According to Hamas' health ministry, 10,328 Palestinians, mostly civilians, have been killed in Israeli bombardments since the start of the war 32 days ago. Among them, 160 health workers when they were attending to the wounded and sick, according to the World Health Organization, which, after informing of the entry of its aid trucks, clarified that it was not enough in the face of the needs. "The population is exhausted and the first responders are practically powerless. In the face of the catastrophe, a ceasefire is a matter of vital urgency," said Claire Magone, director of Médecins Sans Frontières.

The Day After in Gaza

The consensus in Israel on the need for a military operation tobreak with the armed wing and regime of Hamas and release those kidnapped "in a war imposed on October 7" extends to the rejection of the occupation of the Gaza Strip after withdrawing 18 years ago. The Israeli leadership affirmed to the U.S. The U.S. government rules out two post-war scenarios: the control and presence of both Hamas and Israel.

"I think Israel should have overall responsibility for security indefinitely because we've seen what happens when we don't have it. When we don't have this security responsibility, what we have is the eruption of Hamas terror on a scale we couldn't imagine," Prime Minister Benjamin Netanyahu said in an interview with ABC television. Asked about the high number of civilians killed in Gaza, he questioned the credibility of the tally, adding that among them "there are thousands of terrorists."

Opposition leader Yair Lapid is betting on the return of the Palestinian Authority to Gaza, from which it was expelled by Hamas in 2007. But Palestinian President Mahmoud Abbas, already heavily criticized by Islamists for this possibility, does not want to be seen as coming back thanks to the tanks of the common enemy and calling for a comprehensive solution for the Palestinian people. The veteran leader, who accuses Israel of "war crimes in Gaza," had in the past denounced Hamas for its actions in Gaza, such as hiding in Shifa Hospital.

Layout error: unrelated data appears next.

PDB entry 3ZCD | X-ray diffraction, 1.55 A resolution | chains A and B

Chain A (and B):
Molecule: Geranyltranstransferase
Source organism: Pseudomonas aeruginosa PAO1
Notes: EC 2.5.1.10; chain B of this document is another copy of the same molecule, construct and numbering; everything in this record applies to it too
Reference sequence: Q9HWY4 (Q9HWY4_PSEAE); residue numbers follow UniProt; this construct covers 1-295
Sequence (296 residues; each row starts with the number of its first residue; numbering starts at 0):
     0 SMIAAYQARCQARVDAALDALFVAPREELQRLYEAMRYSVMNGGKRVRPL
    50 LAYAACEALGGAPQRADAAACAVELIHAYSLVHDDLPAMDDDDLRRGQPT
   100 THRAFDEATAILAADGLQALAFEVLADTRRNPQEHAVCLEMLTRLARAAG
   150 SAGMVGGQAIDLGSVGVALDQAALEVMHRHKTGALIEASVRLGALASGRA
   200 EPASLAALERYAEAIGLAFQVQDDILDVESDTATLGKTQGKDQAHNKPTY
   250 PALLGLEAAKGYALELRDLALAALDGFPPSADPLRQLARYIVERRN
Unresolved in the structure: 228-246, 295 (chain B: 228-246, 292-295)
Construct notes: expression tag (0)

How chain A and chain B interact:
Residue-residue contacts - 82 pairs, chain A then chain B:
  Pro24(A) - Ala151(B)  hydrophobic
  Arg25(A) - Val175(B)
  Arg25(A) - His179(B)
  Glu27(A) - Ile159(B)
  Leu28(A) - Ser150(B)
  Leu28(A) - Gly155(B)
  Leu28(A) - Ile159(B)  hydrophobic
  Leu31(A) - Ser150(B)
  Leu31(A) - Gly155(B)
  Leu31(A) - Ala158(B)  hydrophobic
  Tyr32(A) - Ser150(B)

"For those who think Hamas will disappear, Hamas will remain anchored in consciousness ... of our people, and no force on earth will be able to annihilate or marginalize them," warned Palestinian Islamist leader in Lebanon Ossama Hamdan. He added in a three-pronged message to Ramallah, Jerusalem and Washington: "Our people will not allow the U.S. to continue its abuse." If the U.S. imposes its plans to create an administration that suits it and the occupation, our people will not accept a new Vichy government."

Memory of the 7-0

With half a million reservists mobilized and citizens displaced, Israel on Tuesday recalled the largest terrorist attack in its history that occurred a month ago. The call for the release of the 240 abductees, who include 38 children (including a 10-month-old baby), women and the elderly, was expressed in prayers at the Western Wall and in their photos displayed on the Walls and Parliament in Jerusalem and in the Tel Aviv Museum. This city in the heart of Israel fell night, once again, to the sound of sirens in the face of bursts of rockets announced by the armed wing of Hamas as a "response to the massacres in Gaza".